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Environmental fate & pathways

Additional information on environmental fate and behaviour

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Administrative data

Endpoint:
additional information on environmental fate and behaviour
Type of information:
experimental study
Adequacy of study:
supporting study
Reliability:
4 (not assignable)

Data source

Referenceopen allclose all

Reference Type:
study report
Title:
Unnamed
Year:
2010
Report Date:
2010
Reference Type:
study report
Title:
Unnamed
Year:
2012
Report Date:
2012

Materials and methods

Test guideline
Qualifier:
equivalent or similar to
Guideline:
other: OECD 29: Transformation/Dissolution of Metals and Metal Compounds in Aqueous Media
GLP compliance:
no

Test material

Reference
Name:
Unnamed
Type:
Constituent
Details on test material:
Black nickel oxide and Green nickel oxide samples tested

Results and discussion

Any other information on results incl. tables

Green NiO (test for cobalt)

Results of the testing on the green nickel oxide found it to be essentially unreactive.

The Ni(aq) (the net concentration change in total dissolved nickel) for the seven- and 28‑day test at 1 mg/L loading at pH 6 exhibiting 0.12 (σ = 0.20, σ%= 166) µg/L and 0.23 (σ = 0.51, σ%= 222) µg/L, respectively.  Similar results were obtained at pH 8, with Ni(aq) for the 7- and 28 day test at 1 mg/L loading of -0.03 (σ = 0.03, σ%= 100) and ‑0.22 (σ = 0.08, σ% = ‑36) µg/L, respectively. 

For the Seven day tests at the 10 mg/L loading, Ni presented no detectable net average changes in concentration over the seven days for pH 6 or 8. The net change in concentration over the seven days at pH 6 was 0.05 (σ = 0.34, σ%= 644) µg/L and therefore considered to be unreactive at pH 6. The net change in concentration over the seven days at pH 8 was -0.13 (σ = 0.06, σ%= 44) µg/L and therefore considered to be unreactive at pH 8.

For the Seven-day tests at the 100 mg/L loadings, the net change in concentration over the seven days at pH 6 was 0.37 (σ = 0.51, σ%= 137) µg/L and therefore considered to be unreactive at pH 6. The net change in concentration over the seven days at pH 8 was 0.13 (σ = 0.21, σ%= 165) µg/L; and as with the pH 6 results, NiO green is considered to be unreactive at pH 8.

Black NiO

The test results show that the black nickel oxide was considerably more reactive than the green. Results of the black nickel oxide at pH 6 gave a value of Ni(aq) for the seven day test at the 1 mg/L loading of 82.8 (σ = 11, σ%= 12) µg/L.  At pH 8, the black nickel oxide is less reactive than at pH 6, with a net change in concentration of Ni over the seven-day period for the 1 mg/L loading of 11.7 (σ = 3.39, σ%= 29) µg/L. 

Green Nickel Oxide 24 -hr screening for Cobalt release

 

The results for this 24-hr screening test reveal a net average Ni concentration change for the five 100 mg/L loadings of 0.76 (σ = 0.22, σ%= 28) µg/L. One procedural blank sample and one 0 hr reading were elevated (>1 µg/L) but not removed as outliers. For Co, the results for this 24-hr screening test reveal a net average concentration change for the five 100 mg/L loadings of 0.07 (σ = 0.004, σ%= 5) µg/L. All procedural blanks and 0 hr readings were < LOQ of 0.01 µg/L.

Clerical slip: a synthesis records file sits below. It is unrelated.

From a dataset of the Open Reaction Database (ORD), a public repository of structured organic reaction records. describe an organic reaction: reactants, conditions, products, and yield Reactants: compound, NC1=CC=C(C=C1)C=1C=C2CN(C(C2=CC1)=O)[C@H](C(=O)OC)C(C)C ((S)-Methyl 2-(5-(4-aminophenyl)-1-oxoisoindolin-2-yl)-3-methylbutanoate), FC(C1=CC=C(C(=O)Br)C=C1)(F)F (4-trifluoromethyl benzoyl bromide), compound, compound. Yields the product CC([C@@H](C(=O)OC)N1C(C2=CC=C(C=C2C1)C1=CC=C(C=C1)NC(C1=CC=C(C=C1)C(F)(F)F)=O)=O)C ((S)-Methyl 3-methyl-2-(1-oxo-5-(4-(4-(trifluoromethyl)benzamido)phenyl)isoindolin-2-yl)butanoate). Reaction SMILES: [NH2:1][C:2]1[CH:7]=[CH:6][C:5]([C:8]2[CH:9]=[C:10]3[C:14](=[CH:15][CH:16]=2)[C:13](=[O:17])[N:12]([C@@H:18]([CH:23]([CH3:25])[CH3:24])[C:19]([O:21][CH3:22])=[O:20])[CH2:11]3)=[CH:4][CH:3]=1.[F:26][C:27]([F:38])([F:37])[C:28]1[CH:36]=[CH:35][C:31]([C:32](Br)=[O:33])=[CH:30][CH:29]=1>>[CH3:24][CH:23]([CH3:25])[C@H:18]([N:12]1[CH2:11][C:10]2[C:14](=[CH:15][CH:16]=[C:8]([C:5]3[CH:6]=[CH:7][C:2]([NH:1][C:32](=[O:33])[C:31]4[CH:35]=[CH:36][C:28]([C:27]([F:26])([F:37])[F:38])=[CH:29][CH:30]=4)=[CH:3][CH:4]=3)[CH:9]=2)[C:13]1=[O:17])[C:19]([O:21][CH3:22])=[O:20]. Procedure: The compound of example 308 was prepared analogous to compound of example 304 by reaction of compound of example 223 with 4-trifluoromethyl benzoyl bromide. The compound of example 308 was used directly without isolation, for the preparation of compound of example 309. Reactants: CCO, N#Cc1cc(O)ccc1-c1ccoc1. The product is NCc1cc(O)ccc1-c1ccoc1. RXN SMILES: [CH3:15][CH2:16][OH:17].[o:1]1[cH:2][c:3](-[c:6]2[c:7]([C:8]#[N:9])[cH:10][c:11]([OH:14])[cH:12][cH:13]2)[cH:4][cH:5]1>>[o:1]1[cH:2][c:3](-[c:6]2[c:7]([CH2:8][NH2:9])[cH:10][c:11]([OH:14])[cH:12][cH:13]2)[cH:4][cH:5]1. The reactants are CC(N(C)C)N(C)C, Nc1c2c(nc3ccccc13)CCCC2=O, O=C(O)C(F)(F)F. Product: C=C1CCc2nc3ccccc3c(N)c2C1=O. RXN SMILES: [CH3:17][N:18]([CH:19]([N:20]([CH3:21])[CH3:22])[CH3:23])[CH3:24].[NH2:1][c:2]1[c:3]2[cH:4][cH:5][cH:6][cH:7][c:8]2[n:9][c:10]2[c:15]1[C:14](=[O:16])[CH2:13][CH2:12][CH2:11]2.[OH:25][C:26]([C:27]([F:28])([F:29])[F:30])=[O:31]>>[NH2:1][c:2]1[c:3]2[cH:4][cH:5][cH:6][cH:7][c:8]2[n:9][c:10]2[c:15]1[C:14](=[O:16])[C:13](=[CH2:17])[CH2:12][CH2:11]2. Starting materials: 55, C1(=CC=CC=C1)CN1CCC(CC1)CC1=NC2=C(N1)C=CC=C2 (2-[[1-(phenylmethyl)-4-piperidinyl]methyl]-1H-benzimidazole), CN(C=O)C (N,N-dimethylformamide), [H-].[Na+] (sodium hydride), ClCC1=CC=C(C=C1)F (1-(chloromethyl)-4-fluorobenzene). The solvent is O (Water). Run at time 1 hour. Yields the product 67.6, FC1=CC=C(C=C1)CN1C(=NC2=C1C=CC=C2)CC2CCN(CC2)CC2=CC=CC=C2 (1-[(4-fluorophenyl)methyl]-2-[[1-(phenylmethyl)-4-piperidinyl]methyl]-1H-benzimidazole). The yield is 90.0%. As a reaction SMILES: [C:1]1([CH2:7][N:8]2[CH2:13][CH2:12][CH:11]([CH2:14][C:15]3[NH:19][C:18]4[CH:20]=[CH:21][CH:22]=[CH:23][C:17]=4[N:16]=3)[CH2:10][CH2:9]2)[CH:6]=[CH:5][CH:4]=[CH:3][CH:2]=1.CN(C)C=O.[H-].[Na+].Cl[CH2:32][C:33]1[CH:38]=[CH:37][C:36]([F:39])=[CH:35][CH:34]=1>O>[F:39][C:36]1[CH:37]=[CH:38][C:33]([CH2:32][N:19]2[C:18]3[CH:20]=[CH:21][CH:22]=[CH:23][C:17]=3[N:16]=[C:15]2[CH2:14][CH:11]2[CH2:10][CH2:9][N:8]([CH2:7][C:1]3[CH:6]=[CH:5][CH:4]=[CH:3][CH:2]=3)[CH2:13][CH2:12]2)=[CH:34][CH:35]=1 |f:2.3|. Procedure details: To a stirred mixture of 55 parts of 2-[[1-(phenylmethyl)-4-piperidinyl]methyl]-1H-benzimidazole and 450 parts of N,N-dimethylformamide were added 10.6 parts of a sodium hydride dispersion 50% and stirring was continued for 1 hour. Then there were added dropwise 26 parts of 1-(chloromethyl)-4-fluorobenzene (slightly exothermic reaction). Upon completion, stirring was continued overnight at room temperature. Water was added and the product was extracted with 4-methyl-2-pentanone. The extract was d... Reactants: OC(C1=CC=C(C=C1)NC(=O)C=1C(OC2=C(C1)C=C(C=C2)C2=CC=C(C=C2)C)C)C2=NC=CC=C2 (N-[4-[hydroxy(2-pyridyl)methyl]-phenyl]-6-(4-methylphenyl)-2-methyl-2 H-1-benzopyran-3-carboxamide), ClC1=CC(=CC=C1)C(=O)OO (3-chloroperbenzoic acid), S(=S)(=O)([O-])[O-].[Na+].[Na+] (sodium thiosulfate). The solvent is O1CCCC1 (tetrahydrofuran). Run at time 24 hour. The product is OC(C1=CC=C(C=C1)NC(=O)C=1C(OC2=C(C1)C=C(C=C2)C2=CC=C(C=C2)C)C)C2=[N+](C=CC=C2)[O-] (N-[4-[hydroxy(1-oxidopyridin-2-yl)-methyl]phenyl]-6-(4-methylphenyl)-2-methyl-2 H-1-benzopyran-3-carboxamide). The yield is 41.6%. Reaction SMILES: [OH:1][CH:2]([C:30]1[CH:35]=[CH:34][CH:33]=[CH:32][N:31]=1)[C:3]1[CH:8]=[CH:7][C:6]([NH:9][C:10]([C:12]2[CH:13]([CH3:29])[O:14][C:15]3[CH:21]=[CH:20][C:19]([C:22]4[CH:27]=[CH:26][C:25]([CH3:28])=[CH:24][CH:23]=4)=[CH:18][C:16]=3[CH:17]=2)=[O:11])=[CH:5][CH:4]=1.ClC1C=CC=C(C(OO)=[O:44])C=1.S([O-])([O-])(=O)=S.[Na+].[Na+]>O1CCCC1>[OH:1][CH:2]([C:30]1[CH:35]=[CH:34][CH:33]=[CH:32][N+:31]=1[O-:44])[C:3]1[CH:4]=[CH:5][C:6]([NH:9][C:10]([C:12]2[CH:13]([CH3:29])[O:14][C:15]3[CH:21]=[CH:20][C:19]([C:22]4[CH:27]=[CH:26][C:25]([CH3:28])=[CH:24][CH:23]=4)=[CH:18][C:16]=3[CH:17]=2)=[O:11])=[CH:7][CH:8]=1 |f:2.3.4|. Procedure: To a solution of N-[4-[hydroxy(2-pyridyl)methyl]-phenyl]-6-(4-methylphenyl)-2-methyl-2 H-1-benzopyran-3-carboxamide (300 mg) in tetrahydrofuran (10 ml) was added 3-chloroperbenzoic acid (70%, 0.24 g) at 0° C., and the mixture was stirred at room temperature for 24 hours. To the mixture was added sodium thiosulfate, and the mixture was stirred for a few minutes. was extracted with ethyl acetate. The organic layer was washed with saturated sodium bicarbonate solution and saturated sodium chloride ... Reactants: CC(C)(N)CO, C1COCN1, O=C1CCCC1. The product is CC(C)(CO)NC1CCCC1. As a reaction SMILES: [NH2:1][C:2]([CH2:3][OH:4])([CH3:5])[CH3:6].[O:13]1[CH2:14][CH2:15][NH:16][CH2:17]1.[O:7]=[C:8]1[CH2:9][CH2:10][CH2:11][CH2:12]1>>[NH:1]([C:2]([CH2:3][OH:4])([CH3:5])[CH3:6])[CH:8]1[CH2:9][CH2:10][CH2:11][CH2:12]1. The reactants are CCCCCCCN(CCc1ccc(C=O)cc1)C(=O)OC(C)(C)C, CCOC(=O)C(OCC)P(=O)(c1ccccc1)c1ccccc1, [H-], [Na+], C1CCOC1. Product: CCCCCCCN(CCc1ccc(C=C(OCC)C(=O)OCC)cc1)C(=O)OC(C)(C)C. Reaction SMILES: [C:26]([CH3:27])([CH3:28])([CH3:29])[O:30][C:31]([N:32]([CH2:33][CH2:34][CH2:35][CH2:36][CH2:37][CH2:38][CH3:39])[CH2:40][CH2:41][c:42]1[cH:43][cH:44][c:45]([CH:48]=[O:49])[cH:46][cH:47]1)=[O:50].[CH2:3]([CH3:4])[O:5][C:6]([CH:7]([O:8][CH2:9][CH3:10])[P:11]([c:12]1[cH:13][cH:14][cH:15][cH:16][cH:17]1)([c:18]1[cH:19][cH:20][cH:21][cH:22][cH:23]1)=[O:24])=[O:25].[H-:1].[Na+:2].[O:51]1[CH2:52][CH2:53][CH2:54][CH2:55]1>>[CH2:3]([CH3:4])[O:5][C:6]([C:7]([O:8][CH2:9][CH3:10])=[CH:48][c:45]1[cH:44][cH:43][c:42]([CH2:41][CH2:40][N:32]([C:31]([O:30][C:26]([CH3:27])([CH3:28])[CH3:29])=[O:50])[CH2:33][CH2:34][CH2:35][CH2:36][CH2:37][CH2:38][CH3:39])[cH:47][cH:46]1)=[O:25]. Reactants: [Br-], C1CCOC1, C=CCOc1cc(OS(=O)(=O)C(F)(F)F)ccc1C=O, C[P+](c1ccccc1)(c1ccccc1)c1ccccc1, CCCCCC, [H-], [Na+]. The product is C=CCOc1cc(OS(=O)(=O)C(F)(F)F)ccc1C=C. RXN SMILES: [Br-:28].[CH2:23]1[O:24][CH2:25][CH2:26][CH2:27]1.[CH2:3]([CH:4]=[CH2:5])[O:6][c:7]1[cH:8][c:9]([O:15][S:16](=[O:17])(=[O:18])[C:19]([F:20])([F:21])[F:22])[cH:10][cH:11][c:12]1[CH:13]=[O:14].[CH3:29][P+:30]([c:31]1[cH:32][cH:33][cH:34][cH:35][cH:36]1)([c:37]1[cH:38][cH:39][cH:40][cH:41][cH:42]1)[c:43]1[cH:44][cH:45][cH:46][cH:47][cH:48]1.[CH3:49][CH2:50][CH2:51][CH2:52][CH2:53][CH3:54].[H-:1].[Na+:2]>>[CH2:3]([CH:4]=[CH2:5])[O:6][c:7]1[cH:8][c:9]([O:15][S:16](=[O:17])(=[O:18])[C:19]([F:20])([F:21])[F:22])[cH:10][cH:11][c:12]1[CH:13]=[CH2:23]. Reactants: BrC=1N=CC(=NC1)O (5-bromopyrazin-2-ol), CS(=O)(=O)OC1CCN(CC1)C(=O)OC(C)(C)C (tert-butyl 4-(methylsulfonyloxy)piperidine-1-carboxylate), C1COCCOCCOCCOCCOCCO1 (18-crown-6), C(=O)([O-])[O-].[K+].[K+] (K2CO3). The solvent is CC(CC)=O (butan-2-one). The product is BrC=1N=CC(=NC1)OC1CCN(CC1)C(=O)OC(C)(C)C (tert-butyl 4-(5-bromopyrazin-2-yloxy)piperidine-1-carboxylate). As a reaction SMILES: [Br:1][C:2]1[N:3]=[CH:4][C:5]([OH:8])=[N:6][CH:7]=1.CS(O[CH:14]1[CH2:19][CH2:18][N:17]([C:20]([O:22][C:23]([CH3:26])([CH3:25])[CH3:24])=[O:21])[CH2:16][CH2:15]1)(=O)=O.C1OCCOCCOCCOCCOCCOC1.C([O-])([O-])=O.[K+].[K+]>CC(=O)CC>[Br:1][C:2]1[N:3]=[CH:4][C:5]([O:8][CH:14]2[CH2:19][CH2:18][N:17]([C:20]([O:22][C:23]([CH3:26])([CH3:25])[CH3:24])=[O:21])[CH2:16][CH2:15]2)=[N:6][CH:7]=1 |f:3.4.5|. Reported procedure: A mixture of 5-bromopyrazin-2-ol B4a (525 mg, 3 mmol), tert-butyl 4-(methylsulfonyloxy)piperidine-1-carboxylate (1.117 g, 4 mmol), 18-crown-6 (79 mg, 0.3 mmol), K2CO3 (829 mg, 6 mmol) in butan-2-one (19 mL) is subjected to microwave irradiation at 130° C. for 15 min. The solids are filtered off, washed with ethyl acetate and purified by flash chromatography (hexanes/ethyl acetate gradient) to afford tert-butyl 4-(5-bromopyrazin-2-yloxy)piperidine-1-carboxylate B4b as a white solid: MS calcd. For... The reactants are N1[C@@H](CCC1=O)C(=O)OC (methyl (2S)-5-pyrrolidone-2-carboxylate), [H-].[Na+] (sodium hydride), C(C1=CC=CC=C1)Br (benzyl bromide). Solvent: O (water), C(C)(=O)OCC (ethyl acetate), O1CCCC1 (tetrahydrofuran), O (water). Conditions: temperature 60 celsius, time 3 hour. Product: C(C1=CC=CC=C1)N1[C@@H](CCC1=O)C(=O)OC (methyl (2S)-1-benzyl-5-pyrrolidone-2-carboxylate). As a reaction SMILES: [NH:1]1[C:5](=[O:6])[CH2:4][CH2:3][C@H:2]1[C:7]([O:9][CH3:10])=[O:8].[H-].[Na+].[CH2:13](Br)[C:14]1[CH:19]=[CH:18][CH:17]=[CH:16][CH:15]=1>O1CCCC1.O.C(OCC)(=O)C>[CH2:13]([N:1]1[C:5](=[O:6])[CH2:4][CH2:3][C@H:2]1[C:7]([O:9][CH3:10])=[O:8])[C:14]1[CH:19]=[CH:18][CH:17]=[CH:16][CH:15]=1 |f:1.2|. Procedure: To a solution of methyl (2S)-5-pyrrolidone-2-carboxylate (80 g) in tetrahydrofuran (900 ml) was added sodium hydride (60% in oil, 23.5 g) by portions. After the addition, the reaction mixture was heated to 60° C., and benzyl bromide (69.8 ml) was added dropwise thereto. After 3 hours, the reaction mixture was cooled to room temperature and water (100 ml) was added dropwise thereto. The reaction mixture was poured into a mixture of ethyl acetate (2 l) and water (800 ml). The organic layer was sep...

Applicant's summary and conclusion

Executive summary:

To determine the Globally Harmonized System of Classification and Labelling of Chemicals(GHS) hazard classification of a metal or sparingly soluble metal compound, data derived from applying the transformation/dissolution protocol (T/DP) (United Nations, 2009) are compared to existing ecotoxicity data, ideally determined under similar test conditions. The objectives of this study were to conduct T/D tests on two samples of nickel oxide. In this project, we have evaluated the rate and extent of release of the trace metal Ni from the two nickel oxides in aqueous media at pH 6 and 8 under the conditions of the T/DP.

 

Results of the testing on the green nickel oxide found it to be essentially unreactive, with Ni(aq) (the net concentration change in total dissolved nickel) for the seven- and 28‑day test at 1 mg/L loading at pH 6 exhibiting 0.12 (σ = 0.20, σ%= 166) µg/L and 0.23 (σ = 0.51, σ%= 222) µg/L, respectively. These values were less than the acute and chronic ERVs for Ni at pH 6 of 120 µg/L and 2.4 µg/L, respectively. Similar results were obtained at pH 8, with Ni(aq) for the 7- and 28-day test at 1 mg/L loading of -0.03 (σ = 0.03, σ%= 100) and ‑0.22 (σ = 0.08, σ% = ‑36) µg/L, respectively. These values were less than the acute and chronic ERVs for Ni at pH 8 of 68 µg/L and 2.4 µg/L, respectively. As the 10 and 100 mg/L loadings for the seven-day tests at pH 6 and 8 exhibited similar sub‑µg/L values of Ni(aq) and since these concentrations were all significantly less than the acute ERVs, the green nickel oxide would not classify under the GHS.

 

The test results show that the black nickel oxide was considerably more reactive than the green. Results of the black nickel oxide at pH 6 gave a value of Ni(aq) for the seven day test at the 1 mg/L loading of 82.8 (σ = 11, σ%= 12) µg/L. Since the acute ERV for Ni at pH 6 is 120 µg/L, the black nickel oxide would not classify as Acute 1. At pH 8, the black nickel oxide is less reactive than at pH 6, with a net change in concentration of Ni over the seven-day period for the 1 mg/L loading of 11.7 (σ = 3.39, σ%= 29) µg/L. Since the acute ERV for Ni at pH 8 is 68 µg/L, the black nickel oxide would not classify as Acute 1 at this pH. The 10 mg/L loading was not tested at either pH 6 or 8, but might confirm the classification of this substance as Acute 2/Chronic 2.